Thank you for expressing your understanding of the terms 'objective' and 'subjective' and relating them to other central concepts such as the self, the eternal, the temporal, thought, consciousness, the abstract, the concrete, the ethical, and love.
I have been pondering how best to respond to your mail for the last few days. The difficulty for me is that you cover so much ground that to respond to everything you write, would almost require a discussion of the whole of the subject area of philosophy! Further, it is not easy to pick out just one concept to discuss, as you interweave all the concepts into an inter-dependent whole. (There's nothing wrong with this - in fact this is how it should be.)
First, a methodological point. Do you see the position you outline as your own view, or a faithful summary of SK's view? (The answer you give will partly determine my subsequent responses - there's no point in my quoting SK against your view, unless you wish to identify fully with SK's view.)
Now a general comment on what you write. Your positive explication of your view consists of 14 paragraphs, the last two being on the ethical and love (= pure subjectivity).
I feel I can agree wholeheartedly with what you say in these last two paragraphs, although I don't feel that about the first 12 paragraphs. Now I think what you would say is the following: You can't just agree with the last two paragraphs, as they are of a piece with the first 12 paragraphs - the terms 'the self' and 'concrete' are elucidated in the first 12 paragraphs, and these terms are inter-related to the others mentioned (the eternal, the temporal, thought, consciousness, the abstract).
In a way what I would like is for us to agree on SK's conception of subjectivity, and his conception of the ethical life, without having to agree about our concepts of the self, the eternal, etc, not to mention our philosophies of space and time and perception. However, I think (as I expect you also think) that this is impossible, so we have to get our hands dirty in the foothills for a while before surveying the views from the mountain tops. (I suppose I could have stuck with your metaphor of wading in the shallow waters before swimming out to the 90 fathoms.)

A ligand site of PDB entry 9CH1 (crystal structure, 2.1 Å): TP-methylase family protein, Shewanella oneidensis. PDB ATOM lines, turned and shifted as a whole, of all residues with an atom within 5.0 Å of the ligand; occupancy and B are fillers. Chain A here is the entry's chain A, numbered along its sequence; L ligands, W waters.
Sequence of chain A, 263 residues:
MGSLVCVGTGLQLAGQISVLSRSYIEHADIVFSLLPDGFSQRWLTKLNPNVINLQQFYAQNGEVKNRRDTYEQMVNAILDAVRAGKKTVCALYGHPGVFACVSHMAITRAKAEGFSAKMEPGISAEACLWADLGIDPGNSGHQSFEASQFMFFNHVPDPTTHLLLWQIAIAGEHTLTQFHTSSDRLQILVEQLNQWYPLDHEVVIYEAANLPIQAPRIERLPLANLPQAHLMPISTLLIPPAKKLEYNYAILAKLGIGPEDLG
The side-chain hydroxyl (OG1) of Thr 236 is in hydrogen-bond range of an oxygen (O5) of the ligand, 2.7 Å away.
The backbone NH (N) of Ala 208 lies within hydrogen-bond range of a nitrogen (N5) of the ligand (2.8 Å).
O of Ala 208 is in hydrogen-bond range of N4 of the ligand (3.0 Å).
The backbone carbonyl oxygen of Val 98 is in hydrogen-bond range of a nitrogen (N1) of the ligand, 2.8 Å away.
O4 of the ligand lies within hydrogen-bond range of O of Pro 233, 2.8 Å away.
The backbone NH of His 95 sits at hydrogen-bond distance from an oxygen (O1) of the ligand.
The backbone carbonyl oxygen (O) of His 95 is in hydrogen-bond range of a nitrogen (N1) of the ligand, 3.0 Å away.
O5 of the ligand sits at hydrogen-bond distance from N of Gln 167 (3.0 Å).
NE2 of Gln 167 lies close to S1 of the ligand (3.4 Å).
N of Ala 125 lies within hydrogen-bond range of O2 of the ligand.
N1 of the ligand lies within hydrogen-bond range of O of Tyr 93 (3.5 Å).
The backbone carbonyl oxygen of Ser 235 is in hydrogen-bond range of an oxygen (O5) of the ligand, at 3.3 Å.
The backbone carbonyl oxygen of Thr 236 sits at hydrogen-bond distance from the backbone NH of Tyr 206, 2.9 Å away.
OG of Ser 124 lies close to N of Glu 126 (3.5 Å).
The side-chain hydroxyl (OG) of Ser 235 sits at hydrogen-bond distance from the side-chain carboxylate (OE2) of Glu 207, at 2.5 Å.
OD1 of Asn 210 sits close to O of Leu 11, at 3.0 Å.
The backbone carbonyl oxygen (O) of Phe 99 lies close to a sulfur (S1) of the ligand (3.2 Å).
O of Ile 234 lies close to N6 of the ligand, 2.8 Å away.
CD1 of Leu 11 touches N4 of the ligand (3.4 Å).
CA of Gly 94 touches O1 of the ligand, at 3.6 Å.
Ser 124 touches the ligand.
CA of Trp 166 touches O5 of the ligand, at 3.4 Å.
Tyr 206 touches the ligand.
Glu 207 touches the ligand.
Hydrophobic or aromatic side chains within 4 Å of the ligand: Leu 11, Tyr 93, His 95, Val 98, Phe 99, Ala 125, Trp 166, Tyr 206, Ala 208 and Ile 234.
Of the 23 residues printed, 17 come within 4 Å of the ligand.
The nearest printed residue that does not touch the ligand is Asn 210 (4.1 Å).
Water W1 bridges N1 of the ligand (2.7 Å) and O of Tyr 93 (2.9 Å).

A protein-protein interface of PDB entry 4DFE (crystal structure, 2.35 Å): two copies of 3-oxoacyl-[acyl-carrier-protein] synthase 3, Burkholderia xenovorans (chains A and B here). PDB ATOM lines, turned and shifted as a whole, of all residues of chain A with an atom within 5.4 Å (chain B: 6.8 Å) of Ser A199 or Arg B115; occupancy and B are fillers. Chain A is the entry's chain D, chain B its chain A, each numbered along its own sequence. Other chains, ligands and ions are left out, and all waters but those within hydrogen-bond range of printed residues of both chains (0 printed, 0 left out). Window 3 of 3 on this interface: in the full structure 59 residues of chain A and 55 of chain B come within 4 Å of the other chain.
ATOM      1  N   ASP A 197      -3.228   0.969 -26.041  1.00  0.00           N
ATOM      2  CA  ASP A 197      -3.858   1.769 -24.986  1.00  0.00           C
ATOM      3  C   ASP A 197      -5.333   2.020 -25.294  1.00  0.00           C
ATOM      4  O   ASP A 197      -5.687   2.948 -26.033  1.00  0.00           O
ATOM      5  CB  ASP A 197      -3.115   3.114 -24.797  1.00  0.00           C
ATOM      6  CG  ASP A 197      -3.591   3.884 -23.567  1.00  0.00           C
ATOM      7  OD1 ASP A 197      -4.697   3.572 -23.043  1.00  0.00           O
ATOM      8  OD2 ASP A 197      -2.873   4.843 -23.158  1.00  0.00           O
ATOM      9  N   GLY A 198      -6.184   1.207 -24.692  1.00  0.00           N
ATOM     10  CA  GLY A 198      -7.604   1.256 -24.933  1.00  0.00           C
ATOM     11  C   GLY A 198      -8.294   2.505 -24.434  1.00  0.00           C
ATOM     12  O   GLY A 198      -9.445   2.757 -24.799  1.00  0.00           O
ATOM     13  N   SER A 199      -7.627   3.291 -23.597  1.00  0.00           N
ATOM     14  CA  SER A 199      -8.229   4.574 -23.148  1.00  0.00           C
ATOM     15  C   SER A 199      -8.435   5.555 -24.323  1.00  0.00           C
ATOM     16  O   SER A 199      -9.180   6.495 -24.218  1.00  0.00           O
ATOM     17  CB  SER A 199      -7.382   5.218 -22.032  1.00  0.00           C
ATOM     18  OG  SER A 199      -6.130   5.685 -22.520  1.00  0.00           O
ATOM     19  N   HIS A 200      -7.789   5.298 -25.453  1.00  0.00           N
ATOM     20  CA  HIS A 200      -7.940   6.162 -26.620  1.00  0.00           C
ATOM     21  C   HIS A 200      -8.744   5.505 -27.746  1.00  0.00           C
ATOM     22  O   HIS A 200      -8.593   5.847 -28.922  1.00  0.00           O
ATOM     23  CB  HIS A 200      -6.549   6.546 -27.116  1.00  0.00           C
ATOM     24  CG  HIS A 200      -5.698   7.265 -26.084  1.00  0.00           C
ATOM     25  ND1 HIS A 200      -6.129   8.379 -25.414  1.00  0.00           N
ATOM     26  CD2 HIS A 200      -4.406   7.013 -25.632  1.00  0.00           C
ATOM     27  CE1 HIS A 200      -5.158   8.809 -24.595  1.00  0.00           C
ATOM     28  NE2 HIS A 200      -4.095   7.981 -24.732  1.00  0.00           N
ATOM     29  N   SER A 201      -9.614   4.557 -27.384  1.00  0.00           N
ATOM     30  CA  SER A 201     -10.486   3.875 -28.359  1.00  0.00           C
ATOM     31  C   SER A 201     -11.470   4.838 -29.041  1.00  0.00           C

Let's start with the conception of the self. I remember distinctly struggling with the first few pages of "The Sickness Unto Death", and nearly giving up, only to be rewarded with the richness and depth of the rest of this magnificent book.
I can agree with the idea that a self is that which relates itself to itself, and further agree that it is best that a self relates itself to itself as a subject. In my own terminology this is equivalent to the following: We are self-conscious, freely acting beings, who are at our best when we are conscious of ourselves as freely-acting beings, and at our worst when we see ourselves (objectively) as the mere product of our genes and our environment.
I wonder to what extent you see your own view as a 'dualistic' view of the self. Previously you have referred to the self as composed of an eternal part and a temporal part. (message 246). Do you think of the eternal part/temporal part distinction along the lines of Descartes' dualism (immaterial soul and material body), or along the lines of Kant's distinction between the noumenal self and the phenomenal (empirical) self, or as neither of these dualisms?
Some of what you write has a distinct Kantian flavour. For example this sentence:
"The idea (eternity) and the object of sensory awareness (the disappearing moment) are brought together in consciousness in order to establish definiteness."